I know – a little ridiculous, isn’t it? Lobster? Me? On a Tuesday of no real consequence? I don’t think I’ve ever bought and cooked a lobster tail before, but found myself picking up a frozen one yesterday in order to address the issue of a glut of last year’s frozen lobster in the Maritimes (which doesn’t seem to be affecting prices on the prairies at all) on the show this morning. Marketers are calling it the new bologna. (Which, I can’t resist saying, is baloney. Bologna is selling for $2-$4 per pound, lobster is still around $30+ for the frozen stuff.)
If a couple weeks ago I went through a cake phase, I’m now tripping through a sort of dumpling phase; these food themes seem to come out of nowhere. I never plan them; if I do, they hardly ever pan out.
This week I have made peroghies, two kinds of ravioli, pork wontons, spinach pasta (I suppose that doesn’t technically count, although it was doughy) and sourdough dumplings. Am I missing something? Oh yes, my waist. Not that I had one before.
To top it off, this morning I made lobster gnocchi. Or rather I made the actual gnocchi last night, in between shifts searching in the cold, windy dark for a lost dog. I mixed the dough, rolled it into ropes, cut and rolled the pieces on the tines of a fork while talking on the phone (to a friend who kindly went out in search of said dog. No, it wasn’t Lou – have I mentioned I’m dogsitting, and currently have three in my charge? Does inhaled dog hair count as fiber intake?) It is due to this circumstance I can attest making gnocchi by hand is neither time consuming nor requires a particular degree of focus. The idea came from one of my favourite dishes at Brava Bistro. You can find the recipe on their website, but it was altogether too complicated for my level of motivation. I decided to dumb it down a little, and wing it.
I was going to make ricotta gnocchi, but the ricotta was used up in that lasagna, so I ended up throwing a few russet potatoes into the oven to make plain old potato gnocchi instead. I thought I was settling. I was not.
My biggest problem with gnocchi has always been that it’s just a little too much – too heavy, too gummy. Something I can’t eat an entire bowl of, even when I have no problem downing that much pasta. It just tends to sit in a lump in my stomach. But these were ethereal little dumplings, even eaten plain, straight out of the pot. They were even better tossed with melted butter, which is how W ate his. (After much protest, let me tell you.) But with the lobster stock, simmered down a bit and whizzed with butter? There are no words.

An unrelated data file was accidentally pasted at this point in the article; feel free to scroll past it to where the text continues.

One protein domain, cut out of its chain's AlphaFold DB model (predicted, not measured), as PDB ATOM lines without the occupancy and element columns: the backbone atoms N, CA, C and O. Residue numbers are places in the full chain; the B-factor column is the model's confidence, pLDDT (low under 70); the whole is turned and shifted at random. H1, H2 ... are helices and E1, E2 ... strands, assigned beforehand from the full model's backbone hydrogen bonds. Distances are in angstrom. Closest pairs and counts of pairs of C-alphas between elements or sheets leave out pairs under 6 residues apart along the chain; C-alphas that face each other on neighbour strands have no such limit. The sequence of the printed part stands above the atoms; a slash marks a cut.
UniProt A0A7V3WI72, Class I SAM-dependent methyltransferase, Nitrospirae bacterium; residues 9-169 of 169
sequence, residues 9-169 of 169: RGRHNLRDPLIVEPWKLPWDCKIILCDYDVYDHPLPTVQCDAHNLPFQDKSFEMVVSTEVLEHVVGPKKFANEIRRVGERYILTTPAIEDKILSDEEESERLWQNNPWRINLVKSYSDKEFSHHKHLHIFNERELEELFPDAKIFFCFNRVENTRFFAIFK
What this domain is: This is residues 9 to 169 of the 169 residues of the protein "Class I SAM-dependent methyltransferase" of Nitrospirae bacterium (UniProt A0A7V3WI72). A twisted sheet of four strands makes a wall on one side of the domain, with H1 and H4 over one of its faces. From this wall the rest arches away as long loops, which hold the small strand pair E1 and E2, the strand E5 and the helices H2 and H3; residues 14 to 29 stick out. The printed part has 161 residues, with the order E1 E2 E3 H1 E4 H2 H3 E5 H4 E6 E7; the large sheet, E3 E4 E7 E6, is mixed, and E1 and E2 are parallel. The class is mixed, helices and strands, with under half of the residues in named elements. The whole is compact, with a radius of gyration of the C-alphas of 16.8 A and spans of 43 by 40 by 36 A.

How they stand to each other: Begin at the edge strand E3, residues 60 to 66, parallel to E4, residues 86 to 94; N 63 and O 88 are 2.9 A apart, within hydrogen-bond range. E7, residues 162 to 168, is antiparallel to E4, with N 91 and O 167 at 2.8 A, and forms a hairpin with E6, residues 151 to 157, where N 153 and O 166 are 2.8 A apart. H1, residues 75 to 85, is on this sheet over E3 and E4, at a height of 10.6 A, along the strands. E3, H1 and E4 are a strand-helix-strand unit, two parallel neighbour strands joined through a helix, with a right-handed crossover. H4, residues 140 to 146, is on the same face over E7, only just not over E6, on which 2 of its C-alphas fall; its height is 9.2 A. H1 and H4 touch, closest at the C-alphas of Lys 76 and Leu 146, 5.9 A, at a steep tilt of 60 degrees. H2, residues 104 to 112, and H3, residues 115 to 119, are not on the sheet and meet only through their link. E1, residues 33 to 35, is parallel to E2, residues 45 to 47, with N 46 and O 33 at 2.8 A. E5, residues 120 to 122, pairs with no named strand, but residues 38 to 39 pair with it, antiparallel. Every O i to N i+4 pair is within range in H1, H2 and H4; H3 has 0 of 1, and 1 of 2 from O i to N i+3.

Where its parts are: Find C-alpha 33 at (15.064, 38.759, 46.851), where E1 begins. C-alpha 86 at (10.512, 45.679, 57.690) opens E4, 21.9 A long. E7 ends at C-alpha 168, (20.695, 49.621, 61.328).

Seriously, I thought this would be a nice sort of thing to make for a special occasion. And it would, but it isn’t nearly as fussy as I imagined it would be.
Potato Gnocchi with Lobster
If you like, throw a handful of frozen peas into the water along with the gnocchi.
4 small-medium russet potatoes
1 large egg
2 Tbsp. cream (heavy or half&half)
1 tsp. salt
1 1/2 cups all-purpose flour
1 lobster tail, thawed if frozen
1/4-1/2 cup butter, cut into bits
To make the gnocchi, bake the potatoes in a 350 F oven for about an hour, or until tender. (This keeps them from getting watery, and also retains more nutrients and potato flavour.) When they are cool enough to handle, peel them and press them through a potato ricer (looks like a giant garlic press – very effective in getting rid of all lumps) or mash until smooth with a potato masher. Stir in the egg, cream and salt until well blended, then stir in the flour. You should have a nice, soft dough – if it’s sticky, add a bit more flour, a spoonful or so at a time.
Divide the dough into 6 chunks, and roll each into a rope that’s about 3/4″ thick. With a knife or pastry cutter, chop into 3/4″ pieces. Roll each piece over the tines of a fork (I do this by rolling the back of the fork back and forth over each piece, starting at a cut side so that it grips better), then place them on a lightly floured baking sheet. At this point, the gnocchi can be covered and refrigerated for up to 2 days, or frozen.
To cook the lobster tail, put it in a medium pot with about half an inch of simmering water; cover and cook for 7 minutes. Remove the tail and set aside; continue to simmer the small amount of liquid until it reduces a bit, then add the butter and cook until it melts. To emulsify it, put it through the blender or blend it with a hand-held immersion blender – it should remain liquidy but as it cools will have a consistency closer to hollandaise. Pull the meat out of the lobster tail and chop it.
When your lobster and sauce is ready, cook your gnocchi: bring a large pot of salted water to a boil and cook the gnocchi in batches, not crowding the pot, for about 4 minutes or until they rise to the surface of the water and puff up a bit. Remove to a bowl with a slotted spoon.
Drizzle the sauce and lobster meat over the gnocchi, season with pepper if you like, toss to coat and serve.
Serves 4 (with extra gnocchi left over).
Have I expressed strongly enough how excited I am to be sharing my starter with you? And that no one (who identified themselves, anyway) thought I was crazy? I am frantically cutting and feeding bits of it in jars that are quickly taking over my fridge like a giant science experiment. I will come up with the logistics of distribution (and try drying some) soon!
One Year Ago: Homemade Mozzarella